I think this question can be misleading because truthfully, motion capture animation and keyframe animation works best together. They both help develop realistic and artistic elements in animation. It was an old discussion where these two processes are made to compete against each other, but it is now better understood as working on the strengths of each process that amazing results can be produced.

Motion capture is fast and most especially in bipedal animation, capable of producing realistic motions.

Keyframe animation adds the emotion and artistry in the animation. An example of this is a walk cycle, it would usually take keyframe animators a day to a week depending on the type of walk you are doing; whereas in motion capture, a walk cycle is captured on stage, reconstructed and ready within hours. By capturing the walk cycle through motion capture and applying animation on top of motion capture data, the process can be streamlined and be able to produce great animation.

The cost can been seen in different ways, there are cost savings in terms of hardware purchasing when dealing with keyframe animation as a motion capture stage can run up to several thousands to hundreds of thousands of dollars especially if performance capture is required. On the other hand, software and manpower cost gets to be high when talking about traditional keyframe animation. Finding a workable middle ground between both will enable a company to produce great work.


What innovations did you bring to the company and how did you get your work noticed in the early days?

The needs of our clients are simple, speedy work and quality data. We were able to meet these expectations by working 24/6, without sacrificing the home life of our team. I brought trainers to the Philippines who were involved in Hollywood level production and they were able to train the team to identify and recognize the level of quality that is expected as well as the timeframes, which can be challenging, that are demanded. By being able to produce the work our client needs quickly and in the same level of quality as it would have been if it had been done in-house, clients recognized us early and appreciated our services.

Does the studio always provide motion capture actors or do you?

We are actually a post-production motion capture service provider, we don’t have our own motion capture stage, so we don’t provide motion capture actors.

What are some of the games that you have worked on and what do you have upcoming?

We’ve worked on Call of Duty Black Ops 1 & 2, Call of Duty Modern Warfare, Heavy Rain, and a few more titles. Guardians of Middle-Earth is a project that was released lately and we were happy to be a part of this cool game. Unfortunately, we can’t mention what we are currently working on, except to say that they’re all pretty exciting and we’re pretty proud to be working on them!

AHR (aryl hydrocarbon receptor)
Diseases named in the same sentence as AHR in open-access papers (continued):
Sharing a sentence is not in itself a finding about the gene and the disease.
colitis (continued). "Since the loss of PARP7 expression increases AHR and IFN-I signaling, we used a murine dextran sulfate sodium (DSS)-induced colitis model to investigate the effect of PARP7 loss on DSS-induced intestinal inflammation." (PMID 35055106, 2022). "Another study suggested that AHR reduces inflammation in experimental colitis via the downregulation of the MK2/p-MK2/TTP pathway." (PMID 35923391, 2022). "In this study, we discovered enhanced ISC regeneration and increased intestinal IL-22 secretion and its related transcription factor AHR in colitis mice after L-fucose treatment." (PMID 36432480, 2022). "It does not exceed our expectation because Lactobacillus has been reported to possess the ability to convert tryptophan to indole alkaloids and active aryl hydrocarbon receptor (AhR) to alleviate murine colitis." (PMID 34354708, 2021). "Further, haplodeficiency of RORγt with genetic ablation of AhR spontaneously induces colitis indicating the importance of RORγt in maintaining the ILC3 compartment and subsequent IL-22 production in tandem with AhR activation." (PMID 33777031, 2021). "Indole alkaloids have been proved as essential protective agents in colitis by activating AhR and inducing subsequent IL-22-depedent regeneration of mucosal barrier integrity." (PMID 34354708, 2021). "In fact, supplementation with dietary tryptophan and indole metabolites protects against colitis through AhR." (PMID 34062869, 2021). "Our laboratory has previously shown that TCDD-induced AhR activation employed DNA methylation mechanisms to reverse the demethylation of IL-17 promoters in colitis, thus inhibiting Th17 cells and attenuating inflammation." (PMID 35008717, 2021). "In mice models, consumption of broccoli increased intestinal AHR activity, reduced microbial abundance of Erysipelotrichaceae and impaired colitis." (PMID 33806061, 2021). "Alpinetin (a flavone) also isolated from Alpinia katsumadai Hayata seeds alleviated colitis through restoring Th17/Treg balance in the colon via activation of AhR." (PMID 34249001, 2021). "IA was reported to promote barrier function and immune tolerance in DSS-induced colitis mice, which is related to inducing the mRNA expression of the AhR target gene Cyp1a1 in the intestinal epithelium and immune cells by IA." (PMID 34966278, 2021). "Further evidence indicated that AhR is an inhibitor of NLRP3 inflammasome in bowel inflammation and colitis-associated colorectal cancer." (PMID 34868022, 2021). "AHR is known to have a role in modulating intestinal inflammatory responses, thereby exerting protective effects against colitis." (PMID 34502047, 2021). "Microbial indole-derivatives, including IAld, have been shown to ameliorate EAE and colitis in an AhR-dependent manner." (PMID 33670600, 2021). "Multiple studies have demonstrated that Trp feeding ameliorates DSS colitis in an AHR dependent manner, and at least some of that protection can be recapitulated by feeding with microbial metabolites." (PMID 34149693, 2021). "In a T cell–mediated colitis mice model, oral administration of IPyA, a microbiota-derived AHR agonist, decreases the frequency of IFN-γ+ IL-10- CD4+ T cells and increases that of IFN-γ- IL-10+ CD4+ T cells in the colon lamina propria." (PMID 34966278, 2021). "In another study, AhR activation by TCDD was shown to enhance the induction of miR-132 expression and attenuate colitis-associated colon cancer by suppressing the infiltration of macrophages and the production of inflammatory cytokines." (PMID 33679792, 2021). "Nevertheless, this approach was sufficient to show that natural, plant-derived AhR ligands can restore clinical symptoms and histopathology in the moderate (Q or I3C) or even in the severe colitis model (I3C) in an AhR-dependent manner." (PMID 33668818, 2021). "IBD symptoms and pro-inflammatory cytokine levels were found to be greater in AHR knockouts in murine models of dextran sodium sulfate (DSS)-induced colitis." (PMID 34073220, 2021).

Is it harder or easier to capture for a game compared to a show or movie?

I think both have their own challenges and can be very similar as well. Some games can use well known celebrities and film is the same – even more so because it’s more actors and their schedules. Depending on the type of motions, both games and film may need to prepare elaborate sets and wire rigs for the shoots. Although I think in terms of time, games have a shorter timeframe to produce and when changes happen mid-project, the pressure is on to still meet the deadline set by the producer or developer. On the other hand, while film has a longer timeframe to produce, the pressure is still pretty intense as there are several factors involved in the development of the film and any changes mid-shoot would probably cost much more than the cost of a game. Bottom-line is, it is really a matter of complexity of the whole project – directors, actors, schedules, sets, stories, etc. that impact how a shoot can go.

What are the biggest challenges in the industry you see going forward?

I think trying to match expectations that people have on games and meeting those while also keeping costs down and budgets reasonable is a big challenge. With the release of Playstation 4 and other consoles which promise better graphic capabilities and other amazing features, it is up to the developers to produce games that will take advantage of these features and provide for the market a game that is beyond what they see today. Trying to do that and stay within budget is a challenge and trying to produce a game that people would be interested in is definitely a bigger challenge.